Although the consequences of global warming are painfully vivid, some scholars still question whether it requires urgent action. In January, a group of scientists, including those from the United States, Australia, France and the Netherlands, summarized reasons for their skepticism and opposition to findings of the UN’s Intergovernmental Panel on Climate Change.
They insist that evidence is lacking to show the world is warming. Citing research of William D. Nordhaus, Yale professor of economics, they maintain that delaying action on climate change for 50 years would impose no serious economic consequences and could even offer benefits to less developed nations as they catch up with developed economies. In part one of this YaleGlobal series, Nordhaus responds to the essay, pointing out faults in the skeptics’ review of climate modeling, temperature trends and basic cost-benefit analysis.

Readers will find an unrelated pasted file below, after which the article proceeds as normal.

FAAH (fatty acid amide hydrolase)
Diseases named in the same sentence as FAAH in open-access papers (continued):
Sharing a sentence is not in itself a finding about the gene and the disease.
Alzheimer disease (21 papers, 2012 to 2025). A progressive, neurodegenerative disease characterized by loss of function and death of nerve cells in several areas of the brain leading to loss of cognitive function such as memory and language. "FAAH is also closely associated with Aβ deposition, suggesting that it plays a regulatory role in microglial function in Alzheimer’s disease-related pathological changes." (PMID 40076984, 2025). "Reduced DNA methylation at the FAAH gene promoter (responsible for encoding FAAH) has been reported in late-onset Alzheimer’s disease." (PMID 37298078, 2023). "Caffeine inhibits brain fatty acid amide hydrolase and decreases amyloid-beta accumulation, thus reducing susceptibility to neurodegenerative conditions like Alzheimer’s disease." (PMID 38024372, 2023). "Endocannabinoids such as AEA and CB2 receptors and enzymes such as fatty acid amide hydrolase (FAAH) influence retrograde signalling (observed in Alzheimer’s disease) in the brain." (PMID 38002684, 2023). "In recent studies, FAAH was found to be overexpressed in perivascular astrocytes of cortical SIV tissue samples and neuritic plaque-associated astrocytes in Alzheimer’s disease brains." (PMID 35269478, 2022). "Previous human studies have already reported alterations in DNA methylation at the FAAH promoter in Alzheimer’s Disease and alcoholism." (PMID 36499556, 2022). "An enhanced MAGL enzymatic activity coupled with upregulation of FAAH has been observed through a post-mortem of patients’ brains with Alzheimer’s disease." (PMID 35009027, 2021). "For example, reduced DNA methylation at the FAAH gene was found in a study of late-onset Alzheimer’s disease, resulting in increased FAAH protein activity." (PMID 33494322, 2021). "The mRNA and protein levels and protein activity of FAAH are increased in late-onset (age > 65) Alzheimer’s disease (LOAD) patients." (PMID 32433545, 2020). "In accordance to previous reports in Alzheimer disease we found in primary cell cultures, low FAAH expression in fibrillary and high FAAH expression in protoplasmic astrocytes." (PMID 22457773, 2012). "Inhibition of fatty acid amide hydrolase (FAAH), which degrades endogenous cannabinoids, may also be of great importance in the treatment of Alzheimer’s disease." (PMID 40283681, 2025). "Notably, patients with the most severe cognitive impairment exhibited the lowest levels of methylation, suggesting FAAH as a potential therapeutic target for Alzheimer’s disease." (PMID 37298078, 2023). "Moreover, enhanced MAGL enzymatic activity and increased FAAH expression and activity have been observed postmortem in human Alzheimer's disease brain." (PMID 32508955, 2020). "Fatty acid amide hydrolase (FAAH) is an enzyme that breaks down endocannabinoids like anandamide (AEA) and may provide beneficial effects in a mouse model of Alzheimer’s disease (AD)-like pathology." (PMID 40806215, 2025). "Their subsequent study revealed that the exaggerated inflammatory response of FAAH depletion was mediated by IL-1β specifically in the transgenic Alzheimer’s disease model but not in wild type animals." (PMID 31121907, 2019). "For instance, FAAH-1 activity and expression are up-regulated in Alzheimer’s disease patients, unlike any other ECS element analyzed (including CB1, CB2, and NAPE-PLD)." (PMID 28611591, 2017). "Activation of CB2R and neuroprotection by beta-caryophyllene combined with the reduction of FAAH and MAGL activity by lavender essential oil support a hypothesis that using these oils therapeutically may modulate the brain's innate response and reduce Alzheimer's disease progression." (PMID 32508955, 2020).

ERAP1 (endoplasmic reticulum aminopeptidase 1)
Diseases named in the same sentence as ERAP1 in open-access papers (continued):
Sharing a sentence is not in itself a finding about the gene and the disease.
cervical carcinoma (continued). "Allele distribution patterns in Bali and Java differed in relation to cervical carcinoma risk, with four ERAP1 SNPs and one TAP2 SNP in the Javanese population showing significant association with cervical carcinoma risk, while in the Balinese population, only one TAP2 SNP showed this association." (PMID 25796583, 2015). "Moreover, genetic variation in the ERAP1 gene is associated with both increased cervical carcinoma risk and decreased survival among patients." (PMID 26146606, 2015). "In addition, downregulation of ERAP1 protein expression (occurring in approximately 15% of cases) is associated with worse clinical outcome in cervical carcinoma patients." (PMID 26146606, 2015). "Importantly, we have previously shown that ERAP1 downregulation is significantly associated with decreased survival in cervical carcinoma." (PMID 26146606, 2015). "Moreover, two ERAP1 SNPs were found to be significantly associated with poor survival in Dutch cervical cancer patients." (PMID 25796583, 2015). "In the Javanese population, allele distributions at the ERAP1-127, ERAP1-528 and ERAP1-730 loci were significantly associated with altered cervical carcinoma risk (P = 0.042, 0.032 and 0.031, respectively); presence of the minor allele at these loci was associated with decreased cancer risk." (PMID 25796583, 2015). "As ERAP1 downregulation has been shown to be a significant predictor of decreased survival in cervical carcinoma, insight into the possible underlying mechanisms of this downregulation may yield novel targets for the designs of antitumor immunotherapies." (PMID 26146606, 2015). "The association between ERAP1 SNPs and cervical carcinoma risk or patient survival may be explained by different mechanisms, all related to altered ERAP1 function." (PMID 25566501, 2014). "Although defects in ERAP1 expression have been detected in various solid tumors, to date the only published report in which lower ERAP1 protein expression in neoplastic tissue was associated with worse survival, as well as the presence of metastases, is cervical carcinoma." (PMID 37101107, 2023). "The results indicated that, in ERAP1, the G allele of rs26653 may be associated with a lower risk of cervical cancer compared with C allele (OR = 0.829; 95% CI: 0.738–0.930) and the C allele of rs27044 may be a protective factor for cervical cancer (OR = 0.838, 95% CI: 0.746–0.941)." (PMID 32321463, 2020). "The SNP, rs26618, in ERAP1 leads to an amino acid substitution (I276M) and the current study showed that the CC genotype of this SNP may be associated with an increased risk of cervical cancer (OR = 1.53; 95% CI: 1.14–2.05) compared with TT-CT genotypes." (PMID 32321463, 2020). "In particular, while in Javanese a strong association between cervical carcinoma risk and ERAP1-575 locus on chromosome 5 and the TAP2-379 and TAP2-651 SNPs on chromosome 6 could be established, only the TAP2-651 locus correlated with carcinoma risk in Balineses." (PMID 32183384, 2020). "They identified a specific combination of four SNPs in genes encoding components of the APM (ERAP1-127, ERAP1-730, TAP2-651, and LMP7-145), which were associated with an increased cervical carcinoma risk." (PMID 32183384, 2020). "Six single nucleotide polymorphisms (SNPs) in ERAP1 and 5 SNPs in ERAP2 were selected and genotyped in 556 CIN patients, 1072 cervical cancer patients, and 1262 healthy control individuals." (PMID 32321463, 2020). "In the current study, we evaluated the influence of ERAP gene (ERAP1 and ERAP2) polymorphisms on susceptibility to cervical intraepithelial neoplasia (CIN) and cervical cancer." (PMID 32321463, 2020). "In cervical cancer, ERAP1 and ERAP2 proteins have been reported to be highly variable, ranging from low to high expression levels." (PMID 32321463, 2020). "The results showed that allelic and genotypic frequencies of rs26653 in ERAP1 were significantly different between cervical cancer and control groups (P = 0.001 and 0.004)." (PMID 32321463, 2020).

The skeptics contend that uncertainties do not warrant alarm or huge investments to launch a transition away from fossil fuels.
Nordhaus counters that taking steps to slow climate change won’t result in economic catastrophe, concluding,
“The claim that cap-and-trade legislation or carbon taxes would be ruinous to our society does not stand up to serious economic analysis.”